Koschyk: I believe that China will have an ongoing, dynamic economic development. China has recognized that economic growth at any cost is not sensible, therefore it will shift to a more sustainable development. Following this path, the European Union and Germany want to be China's constructive partners, especially when China deals with its challenges in environmental and social policies. These are two fields very suitable for Sino-European/German cooperation.


PKU News: China, as an agricultural country, has a huge share of farmers among the population. Bavaria, your home state, also has a long farming tradition. How would you describe the current status of farmers in Germany, and their role in German society and economy?


Koschyk: German agriculture has been widely restructured during the last decades. Today, our farmers do not just produce food. They also produce energy, as energy entrepreneurs, for example with bio-gas. In addition, they also take care of the cultivated-landscape, so it keeps being attractive for tourism. In this context, they also provide touristic services by offering "vacation on a traditional farm."


Therefore, the image of German farmers has changed very much during the last thirty, forty years. In general, we have fewer farmers in our population. Also, there are many farmers, employed in other sectors, just taking farming as their additional part-time job, which our German government is supportive of.


PKU News: Before serving at the Ministry of Finance, you worked on the Korean affairs for a long time, and even co-published two books on the issue. In these works, you seemed very optimistic on an "upcoming" Korean re-unification.


In the light of the recent tensions on the Korean peninsula, are you still that optimistic?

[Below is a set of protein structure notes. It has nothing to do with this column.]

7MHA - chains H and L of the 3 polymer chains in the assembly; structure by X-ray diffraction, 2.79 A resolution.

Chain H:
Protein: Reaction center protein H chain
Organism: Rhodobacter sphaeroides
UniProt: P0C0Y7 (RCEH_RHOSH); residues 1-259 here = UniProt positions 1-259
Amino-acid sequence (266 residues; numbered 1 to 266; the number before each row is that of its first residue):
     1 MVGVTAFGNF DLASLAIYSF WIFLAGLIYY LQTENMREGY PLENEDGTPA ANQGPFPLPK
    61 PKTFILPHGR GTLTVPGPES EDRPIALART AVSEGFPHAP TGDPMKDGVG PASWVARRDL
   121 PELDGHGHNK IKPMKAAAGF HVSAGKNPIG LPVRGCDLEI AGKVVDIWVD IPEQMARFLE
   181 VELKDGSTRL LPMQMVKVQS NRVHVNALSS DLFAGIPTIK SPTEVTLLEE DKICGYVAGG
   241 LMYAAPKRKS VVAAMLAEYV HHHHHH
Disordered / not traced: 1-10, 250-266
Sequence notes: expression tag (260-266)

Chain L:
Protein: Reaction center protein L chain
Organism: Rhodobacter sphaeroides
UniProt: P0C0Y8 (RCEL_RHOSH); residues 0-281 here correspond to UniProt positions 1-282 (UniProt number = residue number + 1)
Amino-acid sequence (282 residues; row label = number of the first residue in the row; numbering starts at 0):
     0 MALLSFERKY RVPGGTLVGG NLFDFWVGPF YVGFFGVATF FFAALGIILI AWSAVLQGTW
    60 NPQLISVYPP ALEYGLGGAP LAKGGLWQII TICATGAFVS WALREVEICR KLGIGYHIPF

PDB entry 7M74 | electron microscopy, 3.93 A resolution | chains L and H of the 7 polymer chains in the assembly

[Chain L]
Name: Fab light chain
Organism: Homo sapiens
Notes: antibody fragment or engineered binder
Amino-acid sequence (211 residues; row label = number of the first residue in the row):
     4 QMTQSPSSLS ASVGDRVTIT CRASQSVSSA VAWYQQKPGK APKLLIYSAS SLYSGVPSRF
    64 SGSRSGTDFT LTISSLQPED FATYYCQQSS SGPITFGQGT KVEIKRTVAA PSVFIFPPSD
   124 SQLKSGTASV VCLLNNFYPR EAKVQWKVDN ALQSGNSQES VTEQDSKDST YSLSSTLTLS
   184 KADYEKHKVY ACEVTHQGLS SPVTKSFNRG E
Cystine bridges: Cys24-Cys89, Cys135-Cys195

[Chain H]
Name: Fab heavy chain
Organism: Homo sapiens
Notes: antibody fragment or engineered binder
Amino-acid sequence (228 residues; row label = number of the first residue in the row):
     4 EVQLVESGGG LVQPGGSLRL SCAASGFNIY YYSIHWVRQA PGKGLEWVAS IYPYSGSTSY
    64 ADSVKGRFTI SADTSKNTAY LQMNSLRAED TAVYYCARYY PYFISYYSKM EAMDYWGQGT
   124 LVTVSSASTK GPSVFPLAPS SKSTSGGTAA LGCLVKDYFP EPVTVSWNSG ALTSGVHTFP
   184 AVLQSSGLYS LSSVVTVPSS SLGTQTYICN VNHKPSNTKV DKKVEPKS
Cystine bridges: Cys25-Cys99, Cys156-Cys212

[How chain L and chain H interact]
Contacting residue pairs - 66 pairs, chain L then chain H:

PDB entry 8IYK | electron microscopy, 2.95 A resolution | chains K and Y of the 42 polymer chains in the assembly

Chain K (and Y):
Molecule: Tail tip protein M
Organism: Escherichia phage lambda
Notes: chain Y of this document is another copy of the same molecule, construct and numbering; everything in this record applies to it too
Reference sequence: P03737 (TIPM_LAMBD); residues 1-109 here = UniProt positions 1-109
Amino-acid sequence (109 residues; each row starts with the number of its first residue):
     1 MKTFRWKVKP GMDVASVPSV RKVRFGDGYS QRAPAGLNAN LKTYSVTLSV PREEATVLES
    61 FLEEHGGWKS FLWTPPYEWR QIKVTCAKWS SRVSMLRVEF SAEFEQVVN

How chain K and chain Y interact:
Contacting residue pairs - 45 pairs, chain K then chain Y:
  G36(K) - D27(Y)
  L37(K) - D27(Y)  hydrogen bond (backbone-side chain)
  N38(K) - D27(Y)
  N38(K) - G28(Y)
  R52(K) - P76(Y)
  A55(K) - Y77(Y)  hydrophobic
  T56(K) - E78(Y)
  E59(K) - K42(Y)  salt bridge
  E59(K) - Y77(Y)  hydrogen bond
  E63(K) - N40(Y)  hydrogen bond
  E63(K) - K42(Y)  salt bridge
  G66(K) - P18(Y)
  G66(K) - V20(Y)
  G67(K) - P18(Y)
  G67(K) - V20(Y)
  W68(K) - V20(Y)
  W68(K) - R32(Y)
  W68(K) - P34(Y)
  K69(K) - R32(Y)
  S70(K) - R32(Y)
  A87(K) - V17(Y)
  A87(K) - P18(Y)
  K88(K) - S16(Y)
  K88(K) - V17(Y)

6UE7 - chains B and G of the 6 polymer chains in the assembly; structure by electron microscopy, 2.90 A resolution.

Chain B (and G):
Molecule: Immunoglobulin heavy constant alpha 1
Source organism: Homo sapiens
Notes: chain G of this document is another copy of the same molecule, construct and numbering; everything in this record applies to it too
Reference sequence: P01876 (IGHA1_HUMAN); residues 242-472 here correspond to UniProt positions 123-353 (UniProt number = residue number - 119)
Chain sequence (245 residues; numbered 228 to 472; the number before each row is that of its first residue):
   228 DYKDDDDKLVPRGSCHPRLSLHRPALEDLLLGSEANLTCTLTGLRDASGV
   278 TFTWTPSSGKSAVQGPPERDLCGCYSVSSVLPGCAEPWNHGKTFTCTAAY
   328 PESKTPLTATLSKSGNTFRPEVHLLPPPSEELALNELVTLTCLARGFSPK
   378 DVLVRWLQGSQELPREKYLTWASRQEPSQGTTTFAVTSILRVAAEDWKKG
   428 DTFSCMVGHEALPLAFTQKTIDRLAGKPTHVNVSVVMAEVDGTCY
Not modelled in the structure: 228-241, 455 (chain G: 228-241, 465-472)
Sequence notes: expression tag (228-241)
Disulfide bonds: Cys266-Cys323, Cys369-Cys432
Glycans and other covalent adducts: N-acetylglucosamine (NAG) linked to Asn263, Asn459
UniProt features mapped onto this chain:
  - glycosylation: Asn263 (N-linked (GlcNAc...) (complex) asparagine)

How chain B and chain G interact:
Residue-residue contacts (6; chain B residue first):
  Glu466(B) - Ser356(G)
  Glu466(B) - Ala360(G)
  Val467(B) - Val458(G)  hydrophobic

Koschyk: Nobody should generally speak against the right of the Korean people to live united in one state one day. But of course, there have to be certain political conditions.


Looking at German history, the re-unification did not happen against the will of our European neighbors and international partners — but with their support. Therefore, the primary aim right now must be to ease the tensions, and create peace on the Korean peninsula. In this regard, I am very thankful that China takes up its important role in the region and acts very responsibly.


But I am not saying this is simply a task of China. It is important as well that South Korea, Japan, Russia, and the US stay calm and work towards a de-escalation, building up a framework in which it is possible to talk about disarmament, rapprochement, and peace in the region. I am optimistic towards the reestablishment of the six-party talks, and I could imagine that this framework could be further developed into a permanent conference of security and cooperation in Northeast Asia.


PKU News: So you are prioritizing stability over reunification?


Koschyk: In the end, the free will of the people on the Korean peninsula would decide on reunification or not, at a time when they all can choose for themselves. But it must not have negative effect on the surrounding neighbors, and must be happening in cooperation with the neighboring states and international partners.


Reported by: Armin Reinartz, Cheng Zui, and Hu Beibei
Photo by: Cheng Zui
Edited by: Zhao Ning and Amrin Reinartz